The center also needs shoppers and good donations to its thrift store.

“The thrift store has proved to be a real benefit to the center for finances,” Tolmasoff said. “We need people to shop with us, and to give us donations.”

Donations to the center help local residents first. If donations don’t sell, they are eventually passed on to the Northwest Center.

The center asks that people donate appropriately to the thrift store. Too often, people dump heavy furniture, old televisions and electronics that the center simply cannot sell, and has to dispose of.

“People use us as a dumping ground,” Tolmasoff said.

To better support the center, people should drop off things that are needed, such as arts and crafts supplies, clothing and coats for all ages, small household appliances, kick-knacks, books, DVDs, tapes and records. Mount Si Senior Center is located at 411 Main Ave. S., North Bend.

Spreading a blessing

In the coming year, Mount Si Helping Hand Food Bank will strive to refine its current services in its new facility.

“The biggest change we expect to see in 2009 is a significant increase in patrons needing our services,” Director Gail Gergasko said. The food bank noticed this trend at the end of 2008. With a little assistance from Valley residents, local media and local business owners, Gergasko saw a huge increase in contributions from people in the Valley. People gave their money, food and time, and also came up with their own projects to help.

Gergasko said she wants everyone to remember that hunger lasts 12 months a year, not just during the holidays.

“We are very grateful for all holiday contributions, and would like for everyone to remember the food bank with your contributions all year long,” she said.

She also wishes that every person in the Valley make an effort to help those in need. Last year, the food bank helped over 1,200 different local families.

“It takes a lot of time and dedication to do this,” Gergasko. “If each and every person could make even the smallest of contributions — through the food bank, the soup kitchen, a church outreach group, a school or Scout activity or any other outlet — we would, as a community, make a significant impact on hunger in our neighborhood.”

Gergasko wishes that people continue to help the food bank with theor own unique talents. People can help by doing a food drive, growing and donating produce from their garden, helping store and warehouse food, working on a fundraising project or delivering food to people who cannot get to the food bank.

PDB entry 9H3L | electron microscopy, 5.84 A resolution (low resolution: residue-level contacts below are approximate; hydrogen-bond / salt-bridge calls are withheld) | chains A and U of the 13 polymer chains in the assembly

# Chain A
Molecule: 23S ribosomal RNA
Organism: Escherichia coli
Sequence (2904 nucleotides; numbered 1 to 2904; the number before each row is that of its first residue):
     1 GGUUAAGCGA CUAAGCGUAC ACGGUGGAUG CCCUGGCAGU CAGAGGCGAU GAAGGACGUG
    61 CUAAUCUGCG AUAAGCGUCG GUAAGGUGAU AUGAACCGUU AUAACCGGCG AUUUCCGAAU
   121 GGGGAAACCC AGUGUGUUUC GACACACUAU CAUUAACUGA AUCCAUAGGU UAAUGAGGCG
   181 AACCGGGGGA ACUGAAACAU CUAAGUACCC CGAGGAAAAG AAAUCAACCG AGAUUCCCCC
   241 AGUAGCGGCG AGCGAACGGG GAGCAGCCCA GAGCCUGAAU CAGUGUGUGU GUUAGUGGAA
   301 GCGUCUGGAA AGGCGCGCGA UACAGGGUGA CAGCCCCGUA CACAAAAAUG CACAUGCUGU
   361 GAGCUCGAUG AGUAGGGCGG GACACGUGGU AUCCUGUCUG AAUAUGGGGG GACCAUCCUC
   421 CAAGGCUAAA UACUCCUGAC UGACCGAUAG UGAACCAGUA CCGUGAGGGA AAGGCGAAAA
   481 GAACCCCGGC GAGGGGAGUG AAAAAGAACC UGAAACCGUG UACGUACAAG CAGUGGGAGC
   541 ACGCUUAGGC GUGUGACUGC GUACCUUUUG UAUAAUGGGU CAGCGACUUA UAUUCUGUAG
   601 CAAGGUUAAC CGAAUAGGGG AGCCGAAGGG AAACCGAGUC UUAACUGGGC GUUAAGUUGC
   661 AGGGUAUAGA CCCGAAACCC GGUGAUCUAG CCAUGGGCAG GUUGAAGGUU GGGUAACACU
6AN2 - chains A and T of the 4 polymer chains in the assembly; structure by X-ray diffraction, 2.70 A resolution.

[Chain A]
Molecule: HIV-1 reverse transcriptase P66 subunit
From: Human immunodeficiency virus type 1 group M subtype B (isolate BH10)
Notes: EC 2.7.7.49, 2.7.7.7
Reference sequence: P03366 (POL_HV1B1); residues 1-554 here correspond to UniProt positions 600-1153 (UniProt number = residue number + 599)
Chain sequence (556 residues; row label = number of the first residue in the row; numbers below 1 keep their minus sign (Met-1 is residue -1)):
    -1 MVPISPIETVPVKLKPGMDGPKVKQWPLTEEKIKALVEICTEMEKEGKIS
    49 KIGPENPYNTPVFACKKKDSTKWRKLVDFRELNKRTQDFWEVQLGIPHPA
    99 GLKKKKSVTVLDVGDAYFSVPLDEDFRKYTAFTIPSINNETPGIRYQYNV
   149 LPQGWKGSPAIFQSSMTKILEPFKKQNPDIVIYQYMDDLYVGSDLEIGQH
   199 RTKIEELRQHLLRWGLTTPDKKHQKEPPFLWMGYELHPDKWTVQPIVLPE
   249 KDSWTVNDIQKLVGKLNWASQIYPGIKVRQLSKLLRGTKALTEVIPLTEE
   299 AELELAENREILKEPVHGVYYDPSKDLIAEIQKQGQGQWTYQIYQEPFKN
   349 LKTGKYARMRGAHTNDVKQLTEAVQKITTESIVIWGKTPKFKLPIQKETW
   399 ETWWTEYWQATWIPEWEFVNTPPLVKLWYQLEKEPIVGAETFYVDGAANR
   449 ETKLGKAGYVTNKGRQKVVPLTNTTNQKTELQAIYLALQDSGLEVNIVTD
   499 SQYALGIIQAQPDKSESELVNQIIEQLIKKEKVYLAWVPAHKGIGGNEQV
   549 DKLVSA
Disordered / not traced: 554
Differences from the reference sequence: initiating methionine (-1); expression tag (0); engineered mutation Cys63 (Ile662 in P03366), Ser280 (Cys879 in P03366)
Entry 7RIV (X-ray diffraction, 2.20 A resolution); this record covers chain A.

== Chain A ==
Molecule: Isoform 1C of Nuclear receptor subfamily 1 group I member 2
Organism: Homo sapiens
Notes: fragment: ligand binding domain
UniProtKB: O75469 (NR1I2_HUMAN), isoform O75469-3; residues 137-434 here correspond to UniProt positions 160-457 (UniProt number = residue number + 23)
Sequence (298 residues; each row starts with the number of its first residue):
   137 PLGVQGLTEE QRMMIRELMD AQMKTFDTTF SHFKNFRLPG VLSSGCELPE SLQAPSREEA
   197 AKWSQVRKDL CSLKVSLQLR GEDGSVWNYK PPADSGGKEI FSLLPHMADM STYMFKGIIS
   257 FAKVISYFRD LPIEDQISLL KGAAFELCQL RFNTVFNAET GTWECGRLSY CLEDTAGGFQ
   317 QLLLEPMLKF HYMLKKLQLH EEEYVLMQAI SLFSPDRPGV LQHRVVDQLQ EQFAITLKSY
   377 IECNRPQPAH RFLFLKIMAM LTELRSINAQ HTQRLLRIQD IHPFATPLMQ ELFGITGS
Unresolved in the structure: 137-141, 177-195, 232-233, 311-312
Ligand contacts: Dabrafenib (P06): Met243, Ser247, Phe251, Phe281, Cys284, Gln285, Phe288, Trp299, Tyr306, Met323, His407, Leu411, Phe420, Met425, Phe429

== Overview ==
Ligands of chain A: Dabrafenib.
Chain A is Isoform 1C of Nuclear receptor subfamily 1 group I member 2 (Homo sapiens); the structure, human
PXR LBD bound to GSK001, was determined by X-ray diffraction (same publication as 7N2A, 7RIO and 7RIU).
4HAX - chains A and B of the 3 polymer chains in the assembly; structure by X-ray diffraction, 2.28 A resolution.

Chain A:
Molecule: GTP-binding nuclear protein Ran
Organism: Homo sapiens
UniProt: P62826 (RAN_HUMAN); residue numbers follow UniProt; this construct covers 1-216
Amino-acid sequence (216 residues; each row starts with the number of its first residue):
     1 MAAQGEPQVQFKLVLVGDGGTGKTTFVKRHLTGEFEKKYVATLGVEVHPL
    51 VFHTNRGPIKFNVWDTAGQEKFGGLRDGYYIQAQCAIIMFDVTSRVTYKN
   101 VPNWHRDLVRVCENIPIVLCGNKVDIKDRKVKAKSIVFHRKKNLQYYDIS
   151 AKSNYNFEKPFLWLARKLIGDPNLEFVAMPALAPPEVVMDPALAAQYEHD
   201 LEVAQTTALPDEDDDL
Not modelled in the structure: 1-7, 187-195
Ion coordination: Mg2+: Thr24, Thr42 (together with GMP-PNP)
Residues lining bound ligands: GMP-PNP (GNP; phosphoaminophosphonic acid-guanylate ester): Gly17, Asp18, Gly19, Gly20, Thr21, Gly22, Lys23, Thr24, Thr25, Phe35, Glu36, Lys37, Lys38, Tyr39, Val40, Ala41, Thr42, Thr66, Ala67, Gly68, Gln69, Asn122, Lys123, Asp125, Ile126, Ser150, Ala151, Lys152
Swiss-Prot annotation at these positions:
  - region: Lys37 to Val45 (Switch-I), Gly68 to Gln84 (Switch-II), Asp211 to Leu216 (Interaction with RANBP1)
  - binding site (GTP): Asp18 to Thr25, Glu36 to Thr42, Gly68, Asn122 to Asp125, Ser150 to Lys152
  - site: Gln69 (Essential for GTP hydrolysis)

“The list of what could be done is limited only by our own imagination,” Gergasko said.

“This year has been a blessed year for us,” she added. “With the help and support of the Valley, we have been able to provide food for everyone who has needed it.”

The new year will be a challenge, but Gergasko is confident for the future.

“With the generosity we have witnessed, we will easily be able to continue to meet the needs of our patrons,” she said.

Fighting back

Now in its eighth year, Snoqualmie Valley Relay for Life is a day-long celebration, commemoration and fitness event in which teams relay around Centennial Field, raising money for the American Cancer Society.

“Snoqualmie Valley Relay For Life provides an opportunity for our community to fight back,” Relay chairwoman Wendy Thomas said. “It’s an experience, rather than an event.

Last year, the Valley relay raised nearly $100,000. More than 20 teams took part and nearly 700 lighted bags, or luminaria, were lit to honor, remember and acknowledge those who have fought cancer.

“Times are tough for everyone, but we have increased our goals for the 2009 season and are optimistic,” Thomas said.

To be successful, Relay for Life needs volunteers and participation from the community,

“It is all possible because of people,” Thomas said.

Businesses are needed to contribute goods, services, and sponsorships, and volunteers are needed to join teams, help at the event or make donations.

“Because Relay focuses on people, they become more aware and proactive,” Thomas said. “It brings people together to support one another, it shows us that people survive cancer with greater and greater frequency, that we can make a difference, and that above all there is hope.”

This year’s Relay Kick Off event is Monday, Feb. 23 at the Salish Lodge and Spa. Learn more by visiting snovalleyrelay.org.

Motivating the Valley

At Encompass, the Valley’s children’s support organization, Executive Director Gregory Malcolm said the singular wish for 2009 is to engage the Valley.

“We want to mobilize Valley residents to persuade the state Legislature to preserve support for the growing number of families who are in financial need, and whose young children benefit from our nationally accredited preschool and home-based treatment for overcoming developmental delays,” he said.

Encompass is also reaching out to the increasing number of families whose children of any age need speech or occupational therapy, and can be nurtured by the organization’s expanded pediatric-therapy program that operates from a new North Bend Way campus.

Connecting with a broader cross-section of Valley parents, enhancing their relationships with their children by providing guidance and enrichment in parenting classes, including some Spanish language classes, and one-on-one training, is also a goal.